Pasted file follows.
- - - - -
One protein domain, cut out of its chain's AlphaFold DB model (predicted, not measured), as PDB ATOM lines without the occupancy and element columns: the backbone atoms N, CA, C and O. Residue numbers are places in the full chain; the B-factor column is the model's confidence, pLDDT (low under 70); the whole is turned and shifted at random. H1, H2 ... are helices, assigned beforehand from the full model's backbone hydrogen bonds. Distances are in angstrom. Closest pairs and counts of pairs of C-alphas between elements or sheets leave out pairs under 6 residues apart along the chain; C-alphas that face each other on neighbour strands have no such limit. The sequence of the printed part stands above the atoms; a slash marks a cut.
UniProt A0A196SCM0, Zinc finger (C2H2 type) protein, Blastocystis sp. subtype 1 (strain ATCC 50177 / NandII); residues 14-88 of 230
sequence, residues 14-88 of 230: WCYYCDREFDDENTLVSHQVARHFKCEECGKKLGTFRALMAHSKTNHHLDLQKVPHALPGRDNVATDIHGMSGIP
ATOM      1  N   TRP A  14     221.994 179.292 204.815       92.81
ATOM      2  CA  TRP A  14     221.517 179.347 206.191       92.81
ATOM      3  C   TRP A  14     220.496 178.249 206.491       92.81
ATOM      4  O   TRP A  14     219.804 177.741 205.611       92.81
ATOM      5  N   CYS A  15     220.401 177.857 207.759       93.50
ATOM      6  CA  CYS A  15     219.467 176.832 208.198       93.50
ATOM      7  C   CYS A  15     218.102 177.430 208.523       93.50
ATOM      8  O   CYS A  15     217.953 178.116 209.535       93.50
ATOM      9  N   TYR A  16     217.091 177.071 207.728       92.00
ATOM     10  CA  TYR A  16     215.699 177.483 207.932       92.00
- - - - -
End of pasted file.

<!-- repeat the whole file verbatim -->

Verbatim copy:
One protein domain, cut out of its chain's AlphaFold DB model (predicted, not measured), as PDB ATOM lines without the occupancy and element columns: the backbone atoms N, CA, C and O. Residue numbers are places in the full chain; the B-factor column is the model's confidence, pLDDT (low under 70); the whole is turned and shifted at random. H1, H2 ... are helices, assigned beforehand from the full model's backbone hydrogen bonds. Distances are in angstrom. Closest pairs and counts of pairs of C-alphas between elements or sheets leave out pairs under 6 residues apart along the chain; C-alphas that face each other on neighbour strands have no such limit. The sequence of the printed part stands above the atoms; a slash marks a cut.
UniProt A0A196SCM0, Zinc finger (C2H2 type) protein, Blastocystis sp. subtype 1 (strain ATCC 50177 / NandII); residues 14-88 of 230
sequence, residues 14-88 of 230: WCYYCDREFDDENTLVSHQVARHFKCEECGKKLGTFRALMAHSKTNHHLDLQKVPHALPGRDNVATDIHGMSGIP
ATOM      1  N   TRP A  14     221.994 179.292 204.815       92.81
ATOM      2  CA  TRP A  14     221.517 179.347 206.191       92.81
ATOM      3  C   TRP A  14     220.496 178.249 206.491       92.81
ATOM      4  O   TRP A  14     219.804 177.741 205.611       92.81
ATOM      5  N   CYS A  15     220.401 177.857 207.759       93.50
ATOM      6  CA  CYS A  15     219.467 176.832 208.198       93.50
ATOM      7  C   CYS A  15     218.102 177.430 208.523       93.50
ATOM      8  O   CYS A  15     217.953 178.116 209.535       93.50
ATOM      9  N   TYR A  16     217.091 177.071 207.728       92.00
ATOM     10  CA  TYR A  16     215.699 177.483 207.932       92.00